I have been curating exhibitions and art events since 2015. This May, I was involved in organizing a solo show for Toronto-based fine art and performance artist Jessica Gorlicky. I work with Jess on a regular basis – so I knew what her expectations were and what areas I should take full control of to make it a zero-stress event for everyone. In this blog, I want to walk you through the gallery opening planning and what to expect and consider to avoid any disappointments.
One of the most important elements of organizing an event is to have a plan. For example, you have six months before your show – write out a monthly plan of things to accomplish. Many people will say that “I don’t need a plan” and “I’ll do it all closer to the day.” NEVER DO EVERYTHING ONE WEEK PRIOR TO THE SHOW! As soon as you confirm any event – plan out the following things:
* What is your venue? what is the event date/s?
* How much physical space do you have and what is the floor plan? Allocate all vendors/activities in advance.
* Ticket costs: Is your event free or you will be charging people at the door/ ask them to purchase tickets in advance?
* What is your income goal? How you are planning to achieve this goal?
* What are your expenses like staff, food/drinks, advertisement, venue rental fee, furniture rental fee, materials, etc.?
* What is your budget?
* What is your show/event concept/theme?
* What is your team? Who is helping you?
* Who is your audience. What are the ways to target that audience?
Show description/artist statement/art labels.
When all event planning aspects are taken care of, you can move into the curatorial aspect of the show. When organizing an art exhibition, you need to write a curatorial or artist statement to explains the show. You’ll use this document for invitations and for sponsorship application. However, for Jessica’s event, I curated it as an open house that was less formal and more conversational event type. I asked Jess to write a paragraph for each painting she’s created. Jessica ended up writing very personal, strong and emotional passages that, in my opinion, needed to be experienced directly at the show. So, my job here was to make sure that her ideas were visually easy to read on the labels and the style was consistent on all graphic works.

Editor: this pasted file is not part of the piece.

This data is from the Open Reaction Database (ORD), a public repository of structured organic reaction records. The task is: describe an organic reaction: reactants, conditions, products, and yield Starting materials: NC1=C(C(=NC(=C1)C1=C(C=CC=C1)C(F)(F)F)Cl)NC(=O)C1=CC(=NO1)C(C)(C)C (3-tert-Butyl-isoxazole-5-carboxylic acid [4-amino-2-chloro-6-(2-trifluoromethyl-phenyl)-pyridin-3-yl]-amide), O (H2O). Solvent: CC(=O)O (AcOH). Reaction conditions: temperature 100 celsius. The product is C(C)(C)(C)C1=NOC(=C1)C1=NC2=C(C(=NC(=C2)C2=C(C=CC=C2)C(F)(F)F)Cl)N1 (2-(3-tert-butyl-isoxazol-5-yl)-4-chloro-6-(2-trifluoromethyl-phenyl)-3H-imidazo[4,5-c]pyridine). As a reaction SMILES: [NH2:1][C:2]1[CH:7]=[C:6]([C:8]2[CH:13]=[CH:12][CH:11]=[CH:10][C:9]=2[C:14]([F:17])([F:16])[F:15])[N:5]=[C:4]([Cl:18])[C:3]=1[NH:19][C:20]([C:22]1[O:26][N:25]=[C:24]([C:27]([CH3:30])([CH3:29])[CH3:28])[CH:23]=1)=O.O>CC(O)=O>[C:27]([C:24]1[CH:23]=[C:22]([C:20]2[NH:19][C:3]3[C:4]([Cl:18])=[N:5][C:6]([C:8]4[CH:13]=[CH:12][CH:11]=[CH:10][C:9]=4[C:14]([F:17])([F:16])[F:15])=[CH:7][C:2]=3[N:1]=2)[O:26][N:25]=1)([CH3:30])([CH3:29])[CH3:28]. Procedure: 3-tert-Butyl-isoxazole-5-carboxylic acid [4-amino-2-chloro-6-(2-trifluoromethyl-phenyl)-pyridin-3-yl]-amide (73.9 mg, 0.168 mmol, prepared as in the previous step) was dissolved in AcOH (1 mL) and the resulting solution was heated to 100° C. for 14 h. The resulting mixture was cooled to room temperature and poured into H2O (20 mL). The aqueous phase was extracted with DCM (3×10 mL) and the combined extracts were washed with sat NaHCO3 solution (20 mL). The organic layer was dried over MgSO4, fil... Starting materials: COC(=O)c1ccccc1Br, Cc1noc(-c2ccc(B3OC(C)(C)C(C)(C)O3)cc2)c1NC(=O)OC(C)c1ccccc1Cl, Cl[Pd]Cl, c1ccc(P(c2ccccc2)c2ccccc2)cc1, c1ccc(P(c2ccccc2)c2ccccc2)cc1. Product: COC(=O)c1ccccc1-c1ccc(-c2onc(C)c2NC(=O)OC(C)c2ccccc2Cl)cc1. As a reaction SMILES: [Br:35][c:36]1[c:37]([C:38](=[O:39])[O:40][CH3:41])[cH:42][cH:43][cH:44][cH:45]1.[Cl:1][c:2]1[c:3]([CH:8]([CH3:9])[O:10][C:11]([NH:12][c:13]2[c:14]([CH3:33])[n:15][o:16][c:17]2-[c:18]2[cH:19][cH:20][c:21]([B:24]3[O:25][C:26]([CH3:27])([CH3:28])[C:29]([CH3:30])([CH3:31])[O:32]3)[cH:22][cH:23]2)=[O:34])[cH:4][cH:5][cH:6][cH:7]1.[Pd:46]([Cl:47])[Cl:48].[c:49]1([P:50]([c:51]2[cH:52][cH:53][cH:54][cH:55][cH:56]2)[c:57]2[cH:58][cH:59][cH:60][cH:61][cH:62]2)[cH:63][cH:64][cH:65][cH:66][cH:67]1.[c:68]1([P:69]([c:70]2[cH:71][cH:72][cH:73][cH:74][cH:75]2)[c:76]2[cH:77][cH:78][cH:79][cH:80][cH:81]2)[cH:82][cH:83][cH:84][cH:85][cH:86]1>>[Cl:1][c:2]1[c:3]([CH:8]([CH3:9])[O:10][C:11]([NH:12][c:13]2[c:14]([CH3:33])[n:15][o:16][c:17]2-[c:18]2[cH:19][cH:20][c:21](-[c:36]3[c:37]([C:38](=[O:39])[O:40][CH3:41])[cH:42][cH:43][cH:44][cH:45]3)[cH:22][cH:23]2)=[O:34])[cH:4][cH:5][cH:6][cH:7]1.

It was the right move as I had people came up to me saying that the passages were so strong and they kept thinking about them during the show and after it. Art labels acted as art catalogue that wasn’t forced on visitors but was offered as an additional element placed to enhance their experience. See an image of one of the labels from the show.
This part is very tricky and very time-consuming. I reached out to big and small companies more than two months before the show. Remember, that they need a lot of time to approve the sponsorship and many companies plan out their donations months and even years ahead. Also, when you have events every day and all apply for sponsorship – your application has to stand out, be authentic and personal. Don’t change just the company’s name and send the same package to all your potential sponsors. Know the brand, offer something special that will elevate their product and will help reach a new or wider audience. We got our sponsorship one day before the show as one of Jessica’s friend and former client connected us to an alcohol company. A note here – use your contacts. In addition, if you were not able to get food/drinks sponsors – collaborate with local vendors. We ended up having a food vendor who was selling handmade vegan cookies and desserts and people were happy to spend a few dollars on that. As for the free treats, we had a popcorn machine and a cotton-candy station.
When you have an art exhibition – you want people to stay in the space and not walk in and out. One trick we all use is the free bar and another one is to have activities to keep the visitors occupied. Jessica partnered with local designer Top Collective (@topcollective) who was selling jewelry and design accessories at the show and we also had a local artist (@expressions.by.lavindi) who made henna art.
Invites, Press Release, and Advertisement.
I usually send the first blast three weeks before the show. The second blast is one week before the show and the last blast on the day of the show. The first email is more formal where you need to include who, what, when and where. The second email should be more personal and giving some insights into an artist personal story or inspiration behind his/her work/new collection. The last one should be short and sweet and just remind about the location, time and what amazing special features you will have at your event like performances, giveaways, etc.
I use mail chimp as you can custom design the look of your email and send it to all your contacts in one click. If you have more than 2,000 people – you have to have a paid plan, but it’s worth it. Also, you can personalize emails by selecting contact people by first or first and last mane in the intro. This way you don’t need to send one personalized email one at a time and spend days on this. The program is easy to operate and can be used for other purposes like sending out newsletters. If you are interested to invite media – you will need a Press Release. PR used to announce something newsworthy and is typically mailed to editors at newspapers, magazines, radio and/or TV stations. Use the language your visitors will understand.
As long as you have a great team to work with – your event will be a big success!